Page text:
In the Guildford case, Lord Justices Roskill, Lawton and Mr Justice Boreham presided over the appeal which was also effectively a retrial. Once again, a jury trial was ruled out even though it could not on that occasion be argued that too much time had elapsed for witnesses to have accurate recall.
Although it is said to be a cardinal principle of our legal system that the judiciary is independent of the state, a study of judicial pronouncement in many controversial cases shows that they bear a remarkable resemblance to the position of the Crown. Indeed, on occasion they exceed in ingenuity the arguments deployed by the Crown when called upon to explain away the apparently inexplicable.
One of the problems is that our judges, particularly our most senior judges, come from a very narrow sector of society. They are mainly middle to upper-class males who have been educated at the same handful of public schools and universities and who as a result tend to move in circles where prejudices are reinforced rather than challenged. Mystery surrounds the process by which they are selected. At the moment it is done by some mumbo jumbo in the Lord Chancellor's department, although there are plans to advertise at least the junior appointments. I welcome this as a first small step along the road to a modern judiciary in which all our citizens can have confidence.
There are some obvious reforms, none of which amounts to a bloody revolution, although I have no doubt that is how they will be perceived in some circles. First, retirement at 65. Second, the pool from which judges are drawn needs to be widened to include all members of the legal profession, including women. Third, responsibility for recruitment needs to put in the hands of a judicial appoints commission. All vacancies should be advertised and the criteria for selection made public. Fourth, instead of being a repository for older lawyers who, having made a lot of money at the Bar, are in search of a quieter life or a knighthood, the judiciary should become a branch of the legal profession for which young lawyers can opt at an early stage in their careers and be trained accordingly.
A great deal of paranoia surrounds freemasonry and I have no wish to add to it. One would have to be blind, however, not to notice that there are an uncommonly high number of freemasons in the legal profession and the police force. I am also aware that they are deeply resented by police officers and those in the legal profession who are not freemasons and by the public at large. Indeed, it is hard to think of anything more corrosive of public confidence in our judicial system than the knowledge that a significant number of lawyers, magistrates, judges, coroners and police officers of every rank are members of a secret society one of the aims of which is mutual self-advancement.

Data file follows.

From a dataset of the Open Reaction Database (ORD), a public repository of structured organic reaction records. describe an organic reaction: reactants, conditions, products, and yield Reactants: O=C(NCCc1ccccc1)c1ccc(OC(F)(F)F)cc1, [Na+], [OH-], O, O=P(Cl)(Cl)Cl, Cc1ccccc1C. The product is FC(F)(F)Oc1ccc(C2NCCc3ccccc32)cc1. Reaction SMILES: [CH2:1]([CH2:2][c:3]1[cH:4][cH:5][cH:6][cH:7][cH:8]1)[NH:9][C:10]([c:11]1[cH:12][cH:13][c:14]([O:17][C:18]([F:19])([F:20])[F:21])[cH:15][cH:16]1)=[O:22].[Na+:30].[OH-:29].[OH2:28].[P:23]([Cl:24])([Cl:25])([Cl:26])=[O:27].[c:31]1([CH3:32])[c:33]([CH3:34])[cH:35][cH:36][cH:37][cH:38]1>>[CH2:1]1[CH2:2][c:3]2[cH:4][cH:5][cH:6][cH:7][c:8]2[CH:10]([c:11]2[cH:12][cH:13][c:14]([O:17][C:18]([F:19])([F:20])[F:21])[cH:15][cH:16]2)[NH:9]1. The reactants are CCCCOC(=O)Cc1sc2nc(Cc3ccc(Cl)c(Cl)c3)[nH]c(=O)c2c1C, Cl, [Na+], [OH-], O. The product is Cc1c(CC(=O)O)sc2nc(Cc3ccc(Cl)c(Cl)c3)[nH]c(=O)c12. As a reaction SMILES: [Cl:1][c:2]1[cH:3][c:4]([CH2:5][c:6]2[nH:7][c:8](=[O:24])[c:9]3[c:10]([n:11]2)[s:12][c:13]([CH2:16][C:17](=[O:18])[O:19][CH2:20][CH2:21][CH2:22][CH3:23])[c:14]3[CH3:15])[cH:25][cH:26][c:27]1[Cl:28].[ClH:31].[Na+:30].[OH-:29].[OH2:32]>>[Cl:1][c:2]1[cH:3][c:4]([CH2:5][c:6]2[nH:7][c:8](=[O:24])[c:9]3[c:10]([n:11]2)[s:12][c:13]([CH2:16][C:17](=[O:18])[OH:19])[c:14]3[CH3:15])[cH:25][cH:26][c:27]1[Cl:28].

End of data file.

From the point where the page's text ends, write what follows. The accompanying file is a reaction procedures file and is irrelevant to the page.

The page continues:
The solution is a simple one. It requires no bans or proscriptions. All that is needed is a requirement that public servants - in any profession - who are members of a secret society ought to be obliged publicly to disclose. When that is done the problem will melt away. In 1992, I moved a Private Member's Bill in the House of Commons for this purpose. Regrettably the government could not find time for it. There is no need, however, to wait for parliament. There is nothing to stop the Bar Council, the Law Society, the Association of Chief Police Officers or the Police Federation from taking the initiative, if they value the esteem in which their member are held by the public.
It would be wrong to pretend that nothing has changed for the better since the great scandals of the early 1990s and I do not do so. It must be said, however, that progress has been painfully slow. Every time there is a particularly terrible murder or terrorist atrocity the police and the legal profession come under pressure, much of it fanned by the tabloid press, to cut corners in order to get results. We must construct institutions strong enough to resist such pressures. It is in all our interests to do so. For it follows, as night follows day, that for every person wrongly convicted, a guilty person has gone free. It is a matter of record that the perpetrators of all the major terrorist atrocities of the mid-1970s went free. Some were later convicted of other crimes, but not before they had committed other atrocities.
Locking up the wrong people is also very expensive. Tens of millions of pounds of public money has been wasted on apprehending, imprisoning and in due course compensating innocent people. Even those who do not care about the ruin of innocent lives, might at least reflect in these other aspects of a miscarriage of justice. Above all, however, wrongful convictions rot public confidence in our system of justice and that ought to concern all of us who care about upholding it.